Navigating the transition from friend to boss

And there are proven benefits to such relationships, says HBR. Research from Gallup has shown that people who have best friends at work are more engaged, and that their organisations show higher profitability and customer loyalty than those in which close friendships between colleagues are less common. Psychologist Abraham Maslow argued 60 years ago that a sense of belonging is one of the most basic human needs, right after food, water and safety. I think it’s safe to say that we need friends in our professional lives just as much as we do in our personal ones.

But if you’ve recently been promoted into your first managerial role, you understand that having close friends at work can also be complicated. Before, you and your friends complained about the boss behind his or her back. Now, you’re the boss, and they’re complaining about you behind your back. They might expect preferential treatment, and other employees will worry about favoritism. When Davidson College professor Scott Tonidandel, his former student Paige Logan, and I examined the leadership challenges of nearly 300 first-time managers, we found that the transition from BFF to boss — what we labeled “adjustment to people management/displaying authority” — was the biggest hurdle, cited by almost 60 per cent of respondents. As one first-time manager said:

“It’s hard for me to adjust to managing people who used to be my coworkers. Sometimes I feel that people don’t take tasks and projects as seriously as they should because they think they can use their friendly relationship with me to their advantage. I’m having a hard time drawing this line because we used to work at the same level.”

Interestingly, these concerns seem to fall away as leaders move up in the ranks. Research asked middle managers from around the world about their most common work worries, navigating the friend-to-boss transition didn’t even make it into the top 10. Center for Creative Leadership (CCL) research shows that C-level executives are also focused elsewhere – on pressures related to boundary spanning, leading across multiple groups, organisational performance and talent management. In short, they have bigger problems to tackle. First-time managers, by contrast, have fewer responsibilities and are unaccustomed to leadership roles so they feel the psychological effects of shifting workplace dynamics much more acutely.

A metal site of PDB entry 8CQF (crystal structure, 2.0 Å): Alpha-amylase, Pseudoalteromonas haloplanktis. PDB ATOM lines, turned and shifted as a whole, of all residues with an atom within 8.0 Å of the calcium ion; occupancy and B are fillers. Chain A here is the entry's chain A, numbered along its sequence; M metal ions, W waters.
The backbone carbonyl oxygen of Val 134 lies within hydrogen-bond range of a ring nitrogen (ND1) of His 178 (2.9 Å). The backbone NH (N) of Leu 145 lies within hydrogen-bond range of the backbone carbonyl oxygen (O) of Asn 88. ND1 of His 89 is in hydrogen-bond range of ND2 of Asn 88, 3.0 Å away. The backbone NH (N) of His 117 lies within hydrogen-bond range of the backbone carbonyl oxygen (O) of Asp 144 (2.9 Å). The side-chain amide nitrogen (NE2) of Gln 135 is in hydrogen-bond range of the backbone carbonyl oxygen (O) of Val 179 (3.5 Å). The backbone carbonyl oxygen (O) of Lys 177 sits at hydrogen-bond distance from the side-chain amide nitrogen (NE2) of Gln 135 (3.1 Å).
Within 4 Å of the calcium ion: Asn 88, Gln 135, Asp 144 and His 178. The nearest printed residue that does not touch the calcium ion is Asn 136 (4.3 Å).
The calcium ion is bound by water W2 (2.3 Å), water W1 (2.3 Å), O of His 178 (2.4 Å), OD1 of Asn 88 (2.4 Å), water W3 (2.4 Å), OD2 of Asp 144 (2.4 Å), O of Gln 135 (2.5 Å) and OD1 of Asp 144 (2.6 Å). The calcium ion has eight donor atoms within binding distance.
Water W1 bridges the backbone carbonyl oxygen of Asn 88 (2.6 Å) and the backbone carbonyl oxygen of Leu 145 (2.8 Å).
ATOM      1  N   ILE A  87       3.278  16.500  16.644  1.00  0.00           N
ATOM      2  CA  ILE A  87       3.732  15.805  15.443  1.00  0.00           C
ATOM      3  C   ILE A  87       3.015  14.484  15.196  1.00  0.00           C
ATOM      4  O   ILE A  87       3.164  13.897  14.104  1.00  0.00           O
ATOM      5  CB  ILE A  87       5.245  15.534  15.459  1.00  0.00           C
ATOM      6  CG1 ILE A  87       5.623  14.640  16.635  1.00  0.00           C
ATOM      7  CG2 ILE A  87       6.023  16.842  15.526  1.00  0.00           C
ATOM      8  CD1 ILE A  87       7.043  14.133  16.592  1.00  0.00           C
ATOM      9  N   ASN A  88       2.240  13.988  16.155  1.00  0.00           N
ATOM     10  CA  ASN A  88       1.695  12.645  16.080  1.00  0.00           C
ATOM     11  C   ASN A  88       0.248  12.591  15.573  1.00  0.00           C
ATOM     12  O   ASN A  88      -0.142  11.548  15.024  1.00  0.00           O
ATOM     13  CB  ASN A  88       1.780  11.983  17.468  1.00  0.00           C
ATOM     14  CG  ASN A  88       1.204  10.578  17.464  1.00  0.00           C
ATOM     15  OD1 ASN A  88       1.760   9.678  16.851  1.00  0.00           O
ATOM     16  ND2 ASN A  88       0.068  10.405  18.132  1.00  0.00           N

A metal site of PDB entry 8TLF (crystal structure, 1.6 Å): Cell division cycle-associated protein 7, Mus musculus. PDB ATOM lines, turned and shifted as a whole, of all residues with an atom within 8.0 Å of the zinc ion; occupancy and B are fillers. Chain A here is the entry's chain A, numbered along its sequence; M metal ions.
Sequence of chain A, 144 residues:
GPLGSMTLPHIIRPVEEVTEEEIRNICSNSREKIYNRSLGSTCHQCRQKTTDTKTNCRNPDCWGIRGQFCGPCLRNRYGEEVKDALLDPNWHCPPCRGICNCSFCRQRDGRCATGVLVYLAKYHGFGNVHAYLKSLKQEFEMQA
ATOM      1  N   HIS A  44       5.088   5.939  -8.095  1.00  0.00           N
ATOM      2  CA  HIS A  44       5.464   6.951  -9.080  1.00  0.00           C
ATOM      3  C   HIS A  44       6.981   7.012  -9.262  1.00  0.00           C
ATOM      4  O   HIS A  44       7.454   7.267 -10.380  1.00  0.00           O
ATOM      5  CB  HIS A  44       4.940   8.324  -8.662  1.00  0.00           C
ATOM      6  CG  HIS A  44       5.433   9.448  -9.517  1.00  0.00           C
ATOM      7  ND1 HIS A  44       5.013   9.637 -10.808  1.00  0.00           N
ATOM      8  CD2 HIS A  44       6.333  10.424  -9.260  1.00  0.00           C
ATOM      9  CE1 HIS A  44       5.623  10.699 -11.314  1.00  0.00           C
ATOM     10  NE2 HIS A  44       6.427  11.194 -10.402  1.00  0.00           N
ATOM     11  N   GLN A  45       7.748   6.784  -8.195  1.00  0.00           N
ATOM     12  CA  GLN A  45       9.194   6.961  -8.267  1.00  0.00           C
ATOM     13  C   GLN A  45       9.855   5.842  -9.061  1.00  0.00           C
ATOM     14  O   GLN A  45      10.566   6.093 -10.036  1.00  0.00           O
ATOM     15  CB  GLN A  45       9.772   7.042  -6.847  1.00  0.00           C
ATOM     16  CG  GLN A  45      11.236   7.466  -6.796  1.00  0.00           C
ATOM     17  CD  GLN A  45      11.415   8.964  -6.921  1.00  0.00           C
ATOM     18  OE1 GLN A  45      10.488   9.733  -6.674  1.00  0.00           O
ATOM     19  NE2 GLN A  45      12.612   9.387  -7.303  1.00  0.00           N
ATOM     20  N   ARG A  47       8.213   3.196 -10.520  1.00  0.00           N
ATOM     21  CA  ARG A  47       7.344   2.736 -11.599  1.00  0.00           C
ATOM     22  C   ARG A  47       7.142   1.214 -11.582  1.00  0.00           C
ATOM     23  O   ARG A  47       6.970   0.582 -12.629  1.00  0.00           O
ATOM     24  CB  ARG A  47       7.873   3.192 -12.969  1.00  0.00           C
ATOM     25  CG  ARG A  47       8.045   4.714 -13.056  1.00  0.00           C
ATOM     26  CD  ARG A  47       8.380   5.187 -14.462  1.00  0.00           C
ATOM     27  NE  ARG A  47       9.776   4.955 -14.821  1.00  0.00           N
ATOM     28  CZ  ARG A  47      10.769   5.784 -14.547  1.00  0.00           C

What can they do to overcome this challenge?

Be clear. Yes, you can still be friends with your subordinates. But everyone needs to realize that your work relationship has changed. Set clear expectations and boundaries. For example, talk with your friends about the new responsibilities you face. Explain that you are accountable for the development and performance of your friends and that of their coworkers. To be an effective leader for the entire group, the amount of time you spend with them and the tenor of your interaction will probably have to change.

Be fair. When it comes to bonuses, raises, promotions, support, and resources, leave your personal biases aside. If your friends deserve them, and it’s documented, great. If not, and your friends are still rewarded, then gossip, politics, and distrust will follow.

Be aware. When you have your “supervisor hat” or “leadership t-shirt” on, all eyes are on you. So pay close attention to the signals you’re sending. How much time, energy, and resources are you giving your friend compared to others? Ask your own boss or a trusted mentor to observe and provide feedback.

Be prepared. Relationships have a four-stage life cycle: choice—beginning—deepening—ending. When you go from friend to boss, the friendship as you’ve known it has ended. You and your friend must choose whether it will begin again in this new phase. If he, she, or you can’t adjust, move on. But don’t burn bridges. You never know who may be leading you one day.

Image: Work friends via Shutterstock